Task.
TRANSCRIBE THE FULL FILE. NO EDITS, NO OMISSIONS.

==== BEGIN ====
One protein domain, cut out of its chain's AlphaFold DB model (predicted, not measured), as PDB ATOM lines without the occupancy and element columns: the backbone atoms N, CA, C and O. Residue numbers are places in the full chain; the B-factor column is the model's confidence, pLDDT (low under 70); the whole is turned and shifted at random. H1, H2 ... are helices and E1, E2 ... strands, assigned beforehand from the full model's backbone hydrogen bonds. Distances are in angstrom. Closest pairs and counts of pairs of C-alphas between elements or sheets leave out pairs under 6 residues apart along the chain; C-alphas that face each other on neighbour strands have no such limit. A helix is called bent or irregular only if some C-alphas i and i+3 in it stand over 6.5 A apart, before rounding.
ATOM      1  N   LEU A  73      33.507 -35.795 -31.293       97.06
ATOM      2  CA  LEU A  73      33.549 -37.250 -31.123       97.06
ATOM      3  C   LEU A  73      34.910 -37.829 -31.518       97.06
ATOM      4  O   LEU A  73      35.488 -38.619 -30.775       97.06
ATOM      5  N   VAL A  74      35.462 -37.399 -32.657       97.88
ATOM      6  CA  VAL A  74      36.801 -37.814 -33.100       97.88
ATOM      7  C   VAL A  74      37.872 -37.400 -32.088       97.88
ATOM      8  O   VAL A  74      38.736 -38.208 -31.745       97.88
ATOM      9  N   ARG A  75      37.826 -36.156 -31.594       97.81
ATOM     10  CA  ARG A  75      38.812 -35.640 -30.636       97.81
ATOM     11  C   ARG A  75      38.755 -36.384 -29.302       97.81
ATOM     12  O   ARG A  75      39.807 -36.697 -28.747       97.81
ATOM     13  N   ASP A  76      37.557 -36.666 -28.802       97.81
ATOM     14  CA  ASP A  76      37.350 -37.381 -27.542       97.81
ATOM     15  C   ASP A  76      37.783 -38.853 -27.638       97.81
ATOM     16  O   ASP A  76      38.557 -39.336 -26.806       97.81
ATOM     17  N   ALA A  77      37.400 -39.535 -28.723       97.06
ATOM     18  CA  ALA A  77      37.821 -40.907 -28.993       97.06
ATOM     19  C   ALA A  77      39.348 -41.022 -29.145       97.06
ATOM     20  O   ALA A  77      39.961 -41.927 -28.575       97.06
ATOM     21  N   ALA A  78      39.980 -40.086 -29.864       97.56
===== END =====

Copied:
One protein domain, cut out of its chain's AlphaFold DB model (predicted, not measured), as PDB ATOM lines without the occupancy and element columns: the backbone atoms N, CA, C and O. Residue numbers are places in the full chain; the B-factor column is the model's confidence, pLDDT (low under 70); the whole is turned and shifted at random. H1, H2 ... are helices and E1, E2 ... strands, assigned beforehand from the full model's backbone hydrogen bonds. Distances are in angstrom. Closest pairs and counts of pairs of C-alphas between elements or sheets leave out pairs under 6 residues apart along the chain; C-alphas that face each other on neighbour strands have no such limit. A helix is called bent or irregular only if some C-alphas i and i+3 in it stand over 6.5 A apart, before rounding.
ATOM      1  N   LEU A  73      33.507 -35.795 -31.293       97.06
ATOM      2  CA  LEU A  73      33.549 -37.250 -31.123       97.06
ATOM      3  C   LEU A  73      34.910 -37.829 -31.518       97.06
ATOM      4  O   LEU A  73      35.488 -38.619 -30.775       97.06
ATOM      5  N   VAL A  74      35.462 -37.399 -32.657       97.88
ATOM      6  CA  VAL A  74      36.801 -37.814 -33.100       97.88
ATOM      7  C   VAL A  74      37.872 -37.400 -32.088       97.88
ATOM      8  O   VAL A  74      38.736 -38.208 -31.745       97.88
ATOM      9  N   ARG A  75      37.826 -36.156 -31.594       97.81
ATOM     10  CA  ARG A  75      38.812 -35.640 -30.636       97.81
ATOM     11  C   ARG A  75      38.755 -36.384 -29.302       97.81
ATOM     12  O   ARG A  75      39.807 -36.697 -28.747       97.81
ATOM     13  N   ASP A  76      37.557 -36.666 -28.802       97.81
ATOM     14  CA  ASP A  76      37.350 -37.381 -27.542       97.81
ATOM     15  C   ASP A  76      37.783 -38.853 -27.638       97.81
ATOM     16  O   ASP A  76      38.557 -39.336 -26.806       97.81
ATOM     17  N   ALA A  77      37.400 -39.535 -28.723       97.06
ATOM     18  CA  ALA A  77      37.821 -40.907 -28.993       97.06
ATOM     19  C   ALA A  77      39.348 -41.022 -29.145       97.06
ATOM     20  O   ALA A  77      39.961 -41.927 -28.575       97.06
ATOM     21  N   ALA A  78      39.980 -40.086 -29.864       97.56